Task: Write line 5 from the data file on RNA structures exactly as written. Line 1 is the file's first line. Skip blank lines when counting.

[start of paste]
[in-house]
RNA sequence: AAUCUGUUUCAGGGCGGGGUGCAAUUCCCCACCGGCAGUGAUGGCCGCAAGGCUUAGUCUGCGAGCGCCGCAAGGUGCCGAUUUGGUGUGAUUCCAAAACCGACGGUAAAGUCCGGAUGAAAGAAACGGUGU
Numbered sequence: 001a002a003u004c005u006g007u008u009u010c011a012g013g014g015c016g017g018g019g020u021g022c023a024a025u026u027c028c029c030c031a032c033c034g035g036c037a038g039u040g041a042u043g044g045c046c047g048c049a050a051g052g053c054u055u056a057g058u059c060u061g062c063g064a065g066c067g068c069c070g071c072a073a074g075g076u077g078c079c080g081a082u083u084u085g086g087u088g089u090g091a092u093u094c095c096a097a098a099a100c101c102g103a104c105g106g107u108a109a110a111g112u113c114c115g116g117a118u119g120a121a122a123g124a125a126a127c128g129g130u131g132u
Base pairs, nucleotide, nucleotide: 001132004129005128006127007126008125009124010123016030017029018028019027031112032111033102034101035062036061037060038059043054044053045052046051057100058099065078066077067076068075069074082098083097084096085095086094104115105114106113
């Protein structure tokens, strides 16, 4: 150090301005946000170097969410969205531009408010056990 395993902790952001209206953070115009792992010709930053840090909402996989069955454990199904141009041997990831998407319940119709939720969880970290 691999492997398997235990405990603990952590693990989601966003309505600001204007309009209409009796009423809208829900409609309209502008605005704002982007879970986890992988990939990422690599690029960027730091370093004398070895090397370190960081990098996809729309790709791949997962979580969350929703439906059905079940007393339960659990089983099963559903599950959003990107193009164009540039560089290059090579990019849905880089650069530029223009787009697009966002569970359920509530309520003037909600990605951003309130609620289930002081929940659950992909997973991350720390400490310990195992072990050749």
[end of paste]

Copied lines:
């Protein structure tokens, strides 16, 4: 150090301005946000170097969410969205531009408010056990 395993902790952001209206953070115009792992010709930053840090909402996989069955454990199904141009041997990831998407319940119709939720969880970290 691999492997398997235990405990603990952590693990989601966003309505600001204007309009209409009796009423809208829900409609309209502008605005704002982007879970986890992988990939990422690599690029960027730091370093004398070895090397370190960081990098996809729309790709791949997962979580969350929703439906059905079940007393339960659990089983099963559903599950959003990107193009164009540039560089290059090579990019849905880089650069530029223009787009697009966002569970359920509530309520003037909600990605951003309130609620289930002081929940659950992909997973991350720390400490310990195992072990050749």